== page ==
Howard Jarvis Taxpayers Ass’n v. Brown


At a Glance

In December 2016, an organization filed suit in Sacramento Superior Court challenging S.B. 1107, legislation which amended California’s Political Reform Act to empower the state and local governments to establish citizen-funded elections. 

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In 2016, California took a significant step forward in the fight for everyone to be represented and have a say in our democracy with Senate Bill 1107 (SB 1107). The 2016 law paved the way for California’s state and local governments to establish public financing programs to support candidates running in state and local elections.

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About this Case

About the Case

In December 2016, the Howard Jarvis Taxpayers Association (HJTA) filed suit in Sacramento Superior Court challenging S.B. 1107, legislation which amended California’s Political Reform Act to empower the state and local governments to establish citizen-funded elections.

What’s at Stake?

Many states and municipalities across the country have adopted public financing programs for their elections. Courts have long recognized that public financing can help combat actual and apparent corruption, and also facilitate communication between elected officials and a broader swath of voters beyond wealthy donors. HJTA’s suit seeks to deprive California’s municipalities—and the state as a whole—of the opportunity to adopt public financing programs, if they so choose.

Case Details

In 1974, California voters enacted the Political Reform Act (PRA), a comprehensive reform package passed as a statewide initiative in the wake of the Watergate scandal. In 1988, the PRA was amended by another ballot initiative, Proposition 73, which banned the public financing of elections in California. The California Supreme Court later held that the ban could not apply to charter cities, but—prior to S.B. 1107’s enactment—the ban still applied to non-charter cities, as well as to legislative and statewide elections.

S.B. 1107 amended the PRA to provide California municipalities and the state as a whole with the option of adopting public financing programs. Under the California Constitution and the terms of the PRA, a legislative amendment to the PRA must (1) pass the state legislature with a two-thirds majority vote, and (2) further the PRA’s purposes. S.B. 1107 received the requisite two-thirds support in both legislative chambers, but HJTA contends that the bill is invalid because it does not further the purposes of the PRA.

The PRA’s purposes are expressed in the law itself, and include 1) combating political corruption by reducing candidates’ reliance on large contributions from lobbyists and special interests “who thereby gain disproportionate influence over governmental decisions;” 2) creating more responsive state and local governments that serve “citizens equally, without regard to their wealth;” and 3) ensuring fair elections by abolishing “laws and practices [that] unfairly favor incumbents.” By giving California municipalities the ability to adopt public financing programs, S.B. 1107 advances each of these objectives.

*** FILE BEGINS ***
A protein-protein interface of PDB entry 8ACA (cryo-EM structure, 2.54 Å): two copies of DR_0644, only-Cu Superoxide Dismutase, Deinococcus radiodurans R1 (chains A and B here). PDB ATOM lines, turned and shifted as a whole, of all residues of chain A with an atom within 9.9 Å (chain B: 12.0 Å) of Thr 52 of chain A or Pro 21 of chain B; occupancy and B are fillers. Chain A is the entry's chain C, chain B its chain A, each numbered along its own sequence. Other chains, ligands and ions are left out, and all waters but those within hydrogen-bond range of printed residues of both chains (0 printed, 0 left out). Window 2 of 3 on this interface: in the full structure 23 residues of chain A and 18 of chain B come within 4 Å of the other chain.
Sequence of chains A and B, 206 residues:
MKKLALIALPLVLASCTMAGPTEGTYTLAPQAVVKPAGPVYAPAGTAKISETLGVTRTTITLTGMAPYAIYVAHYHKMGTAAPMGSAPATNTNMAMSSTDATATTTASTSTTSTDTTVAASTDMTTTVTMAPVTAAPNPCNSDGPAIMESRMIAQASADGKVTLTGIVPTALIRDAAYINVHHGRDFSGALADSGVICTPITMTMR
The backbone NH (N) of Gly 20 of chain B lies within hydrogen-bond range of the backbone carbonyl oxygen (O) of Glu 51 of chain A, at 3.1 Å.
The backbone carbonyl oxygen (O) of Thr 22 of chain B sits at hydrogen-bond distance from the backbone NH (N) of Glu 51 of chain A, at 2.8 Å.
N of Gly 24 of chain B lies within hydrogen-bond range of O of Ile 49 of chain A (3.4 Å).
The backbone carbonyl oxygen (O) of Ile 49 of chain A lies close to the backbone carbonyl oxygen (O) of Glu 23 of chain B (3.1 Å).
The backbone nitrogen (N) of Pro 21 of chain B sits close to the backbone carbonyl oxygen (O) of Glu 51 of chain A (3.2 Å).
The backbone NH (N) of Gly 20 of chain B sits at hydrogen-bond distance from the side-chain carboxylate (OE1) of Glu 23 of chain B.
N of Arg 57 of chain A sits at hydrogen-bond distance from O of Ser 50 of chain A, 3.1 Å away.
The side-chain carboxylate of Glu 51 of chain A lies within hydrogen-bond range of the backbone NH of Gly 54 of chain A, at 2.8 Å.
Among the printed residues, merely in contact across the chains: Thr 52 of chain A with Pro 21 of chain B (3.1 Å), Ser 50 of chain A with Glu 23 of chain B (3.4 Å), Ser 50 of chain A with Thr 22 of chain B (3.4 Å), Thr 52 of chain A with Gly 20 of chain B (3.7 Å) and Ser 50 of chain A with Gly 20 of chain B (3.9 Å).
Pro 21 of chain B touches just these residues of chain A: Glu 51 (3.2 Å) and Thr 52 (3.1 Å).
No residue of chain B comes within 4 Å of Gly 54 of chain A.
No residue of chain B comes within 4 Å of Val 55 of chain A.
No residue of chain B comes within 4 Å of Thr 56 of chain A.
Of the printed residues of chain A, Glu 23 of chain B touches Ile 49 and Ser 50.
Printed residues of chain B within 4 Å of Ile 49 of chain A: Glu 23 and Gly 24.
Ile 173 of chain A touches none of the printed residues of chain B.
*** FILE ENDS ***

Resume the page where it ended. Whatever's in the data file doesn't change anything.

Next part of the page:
In the landmark campaign finance case Buckley v. Valeo, the Supreme Court held that public financing can “reduce the harmful influence of large contributions on our political process,” “facilitate and enlarge public discussion and participation in the electoral process” and “relieve…candidates from the rigors of soliciting private contributions.” Federal courts have continued to recognize the democratic benefits of public financing in recent years.

Moreover, a substantial body of research demonstrates that the impact of citizen-funded elections is consistent with the PRA’s core purposes. Researchers at the Campaign Finance Institute, for example, found that New York City’s matching funds program, after being expanded in 2001, significantly increased the number of small individual donors and their proportional importance to City Council candidates.

The same team also found that the city’s public financing program sparked an increase in campaign contributions from individuals living in socioeconomically and racially diverse neighborhoods, suggesting that the program spurred participating candidates to interact with a larger and more diverse segment of the city’s population. Additionally, a 2008 survey found that state legislative candidates accepting full public funding devoted significantly more time to direct voter outreach and non-fundraising campaign activities, such as canvassing and public speaking, than candidates who did not participate in public financing.

Finally, analysis of elections in jurisdictions with public financing show these systems bolster measures of electoral competiveness, and may even weaken incumbents’ advantages over challengers. Maine’s clean elections law immediately increased the number of candidates and decreased the margin of victory in state senate elections in districts where a candidate accepted public funding. Connecticut reported similar increases in the number of legislative candidates and contested races after introducing its public financing program in 2008. More broadly, the National Institute for Money in State Politics found that far more state legislative elections in 2013-14 in states with citizen-funded elections were contested (87% vs. 61%) and were monetarily competitive (41% vs. 18%) than in states without public financing.

CLC filed a friend-of-the-court brief on June 28, 2017, arguing that given the judicial findings and academic research referenced above, providing California’s state and local governments with the option of implementing citizen-funded elections clearly furthers the PRA’s purposes. S.B. 1107 was therefore passed in accordance with state law and appropriately modernizes the Political Reform Act. 

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